Pay attention to the small stuff


Pay attention to the small stuff

Lectionary blog for Sept. 22, 2013
Pentecost 18 — Proper 20
Text: Luke 16:1-13

By Delmer Chilton

Once in a worship planning meeting, the longtime church organist and Christian educator, with master’s level training, took one look at this Gospel lesson and said, “I have never understood this text. Why don’t we just skip it this year?”

It is a strange story. A business owner finds out that his office manager is guilty of mismanagement. He calls in the manager and says, “You’ve got two weeks to get ready for an audit. Now get out of here.”

The manager knows he’s in deep trouble. Too proud to beg; too weak to work; what to do? What to do? Suddenly, he has an idea. He calls in some of the company’s biggest customers. “Have I got a deal for you,” he says. The plan is simple. He cuts their bills in half, destroys the paper trail and writes new invoices.

Now when the audit happens, no one can prove that he cheated and all the richest men in town will owe him a favor. His future is secure. Of course, when the owner looks at the doctored books he knows what has happened but there is nothing he can do about it. He knows he has been conned. And here’s the surprise. He says to the man: “I have to admit it. You were pretty smart. You got me. Now get out of here.”

Up to this point the story makes perfect sense to us, maybe even more so in these years after the Wall Street crash involving loan schemes that nobody understood, financial sleight of hand that caught everybody off guard. What doesn’t make sense to us is the fact that Jesus seems to join the owner in praising the manager for his dishonesty.

But a careful reading of the text shows that Jesus is not praising the man for being dishonest. Rather, he is pointing to the man as an example of someone with single-minded devotion to a cause, which in this case, happens to be himself. Jesus’ point here turns out to be pretty simple. Here, he says, is someone who knows how to give his entire heart, mind and soul, to the service of his god, the thing he values most. “Hey,” Jesus says, “what if we, the citizens of the kingdom of God, were to give such single-minded and complete devotion to the cause of the one and only true God!”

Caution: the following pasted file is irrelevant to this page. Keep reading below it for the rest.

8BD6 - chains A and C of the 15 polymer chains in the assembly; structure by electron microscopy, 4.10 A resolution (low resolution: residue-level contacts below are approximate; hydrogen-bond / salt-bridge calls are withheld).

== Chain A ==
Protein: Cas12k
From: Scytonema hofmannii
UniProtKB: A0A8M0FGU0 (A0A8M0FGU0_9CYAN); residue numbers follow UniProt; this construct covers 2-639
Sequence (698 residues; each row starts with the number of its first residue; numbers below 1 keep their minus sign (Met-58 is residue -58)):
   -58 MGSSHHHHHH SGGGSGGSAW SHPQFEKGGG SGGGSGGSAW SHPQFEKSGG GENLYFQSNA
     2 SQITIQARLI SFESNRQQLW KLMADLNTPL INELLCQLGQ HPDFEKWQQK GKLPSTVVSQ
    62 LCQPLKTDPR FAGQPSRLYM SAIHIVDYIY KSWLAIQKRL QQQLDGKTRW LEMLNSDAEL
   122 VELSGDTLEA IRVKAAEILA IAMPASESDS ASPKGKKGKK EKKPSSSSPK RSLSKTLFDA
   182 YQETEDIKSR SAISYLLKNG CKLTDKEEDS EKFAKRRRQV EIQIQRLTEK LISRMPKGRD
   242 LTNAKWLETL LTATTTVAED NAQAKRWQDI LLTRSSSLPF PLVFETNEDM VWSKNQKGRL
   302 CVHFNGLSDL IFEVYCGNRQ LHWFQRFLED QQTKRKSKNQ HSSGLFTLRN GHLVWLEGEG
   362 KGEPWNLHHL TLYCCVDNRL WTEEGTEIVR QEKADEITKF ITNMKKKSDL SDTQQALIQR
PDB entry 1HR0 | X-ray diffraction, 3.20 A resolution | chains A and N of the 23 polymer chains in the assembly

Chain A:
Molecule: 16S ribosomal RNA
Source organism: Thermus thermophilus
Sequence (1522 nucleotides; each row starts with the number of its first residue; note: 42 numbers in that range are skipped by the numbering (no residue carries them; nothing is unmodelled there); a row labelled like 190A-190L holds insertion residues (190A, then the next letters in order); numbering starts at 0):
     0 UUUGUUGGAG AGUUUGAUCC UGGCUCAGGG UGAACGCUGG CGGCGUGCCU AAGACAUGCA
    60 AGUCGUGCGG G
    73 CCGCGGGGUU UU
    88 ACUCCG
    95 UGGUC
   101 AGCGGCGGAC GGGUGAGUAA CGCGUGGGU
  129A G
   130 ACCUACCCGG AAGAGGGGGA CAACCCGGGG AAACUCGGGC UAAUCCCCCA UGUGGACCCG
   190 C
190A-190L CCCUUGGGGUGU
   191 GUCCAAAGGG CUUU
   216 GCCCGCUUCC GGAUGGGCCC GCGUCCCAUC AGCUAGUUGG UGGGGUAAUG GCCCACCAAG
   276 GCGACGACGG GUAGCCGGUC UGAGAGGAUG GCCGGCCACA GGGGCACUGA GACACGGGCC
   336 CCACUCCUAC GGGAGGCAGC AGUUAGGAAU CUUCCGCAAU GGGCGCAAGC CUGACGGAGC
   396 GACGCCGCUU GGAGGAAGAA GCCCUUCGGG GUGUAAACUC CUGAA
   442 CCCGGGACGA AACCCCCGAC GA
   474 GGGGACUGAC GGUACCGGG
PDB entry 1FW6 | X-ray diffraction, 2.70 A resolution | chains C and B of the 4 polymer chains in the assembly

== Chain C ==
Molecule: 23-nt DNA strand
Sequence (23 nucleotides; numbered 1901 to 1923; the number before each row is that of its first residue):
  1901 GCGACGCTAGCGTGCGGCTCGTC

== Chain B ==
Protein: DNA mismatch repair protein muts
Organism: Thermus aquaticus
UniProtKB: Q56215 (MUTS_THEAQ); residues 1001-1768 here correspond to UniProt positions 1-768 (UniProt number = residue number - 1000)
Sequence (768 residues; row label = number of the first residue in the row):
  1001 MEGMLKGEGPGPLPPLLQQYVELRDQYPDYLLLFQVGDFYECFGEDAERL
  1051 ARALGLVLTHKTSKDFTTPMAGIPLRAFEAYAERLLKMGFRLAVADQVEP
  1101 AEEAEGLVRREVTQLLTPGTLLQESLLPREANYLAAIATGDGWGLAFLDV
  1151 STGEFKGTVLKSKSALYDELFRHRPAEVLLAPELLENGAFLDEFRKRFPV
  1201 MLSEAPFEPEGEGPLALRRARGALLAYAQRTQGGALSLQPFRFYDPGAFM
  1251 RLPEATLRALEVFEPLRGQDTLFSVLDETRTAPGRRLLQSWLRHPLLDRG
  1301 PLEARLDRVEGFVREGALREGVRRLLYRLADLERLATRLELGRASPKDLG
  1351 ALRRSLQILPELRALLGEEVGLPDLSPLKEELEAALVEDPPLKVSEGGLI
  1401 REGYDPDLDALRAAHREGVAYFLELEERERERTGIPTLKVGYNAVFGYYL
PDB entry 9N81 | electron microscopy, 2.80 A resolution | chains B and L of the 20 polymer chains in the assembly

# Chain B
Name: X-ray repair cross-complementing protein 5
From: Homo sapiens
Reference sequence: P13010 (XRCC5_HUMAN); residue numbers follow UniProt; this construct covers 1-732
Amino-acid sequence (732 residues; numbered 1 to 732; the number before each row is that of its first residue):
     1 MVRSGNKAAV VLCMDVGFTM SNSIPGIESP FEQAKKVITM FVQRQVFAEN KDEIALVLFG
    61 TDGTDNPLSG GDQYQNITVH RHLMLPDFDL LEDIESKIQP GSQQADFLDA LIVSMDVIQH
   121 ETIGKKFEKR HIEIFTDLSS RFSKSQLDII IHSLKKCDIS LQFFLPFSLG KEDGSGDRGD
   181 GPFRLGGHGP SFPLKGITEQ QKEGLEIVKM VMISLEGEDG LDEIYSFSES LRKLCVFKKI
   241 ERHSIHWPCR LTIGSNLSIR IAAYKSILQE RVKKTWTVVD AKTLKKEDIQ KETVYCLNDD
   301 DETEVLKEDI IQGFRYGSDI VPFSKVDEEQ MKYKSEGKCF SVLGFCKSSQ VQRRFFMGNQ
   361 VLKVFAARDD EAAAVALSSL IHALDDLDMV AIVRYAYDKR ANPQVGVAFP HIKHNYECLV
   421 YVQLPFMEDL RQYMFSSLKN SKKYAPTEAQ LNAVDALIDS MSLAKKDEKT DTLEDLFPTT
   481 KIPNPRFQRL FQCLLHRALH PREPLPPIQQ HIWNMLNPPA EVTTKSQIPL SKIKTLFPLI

Martin Luther, in the Small Catechism, says: “That to which your heart clings and entrusts itself is, I say, really your God.” This story of the unjust steward confronts us with some serious questions we have to ask ourselves. The first one being “What really is my God?” Is it my No. 1 concern in life to preach good news to the poor? To heal the sick? To give sight to the blind? How much of my valuable time do I spend each week in prayer and Bible study? In visiting the sick and lonely? How much of my time and money is given pursuing help and justice for the poor of the world? These are the questions Jesus is asking us in his story of the con-man office manager. He’s smart and devoted to serving his god. Are we smart and devoted in serving ours?

Fred Craddock , a New Testament scholar and preaching professor, said:

“The life of a disciple is one of faithful attention to the frequent and familiar tasks of each day, however small and insignificant they may seem. The one faithful in today’s nickels and dimes is the one to be trusted with the big account, but it is easy to be indifferent toward small obligations while quite sincerely believing oneself fully trustworthy in major matters. The realism of these sayings is simply that life consists of a series of seemingly small opportunities.

“Most of us will not this week christen a ship, write a book, end a war, appoint a cabinet, dine with the queen, convert a nation, or be burned at the stake. More likely the week will present no more than [a] chance to give a cup of water, write a note, visit a nursing home, vote for a county commissioner, teach a Sunday school class, share a meal, tell a child a story, go to choir practice, and feed the neighbor’s cat.” [“Luke: Interpretation Commentaries” pp. 191-192]

God’s call to us today is to be single-minded in our devotion to the kingdom — every minute of every day. But it is not a devotion that calls for us to walk around as “holier-than-thou,” overly pious, religious fanatics. Rather, it is a call to pay attention to and give service to the holiness of the ordinary, the sacred within the people and problems of our daily existence.

We are invited to realize that the genuinely important things in our life do not have price tags and dollar signs attached. Once we realize that, we are free to turn our hearts, souls, minds and bodies — and our wealth and resources — to the task of serving God by serving one another.

Amen and amen.

Talk back:

  • Do you pay attention to the small obligations or just the “big” ones?
  • Would you consider yourself smart and devoted in serving God?

Delmer Chilton is originally from North Carolina and received his education at the University of North Carolina, Duke Divinity School and the Graduate Theological Foundation. He received his Lutheran training at the Lutheran Theological Southern Seminary in Columbia, S.C. Ordained in 1977, Delmer has served parishes in North Carolina, Georgia and Tennessee.

You might also want to read:
Who, me? Selfish?
The worst parable ever
A living parable

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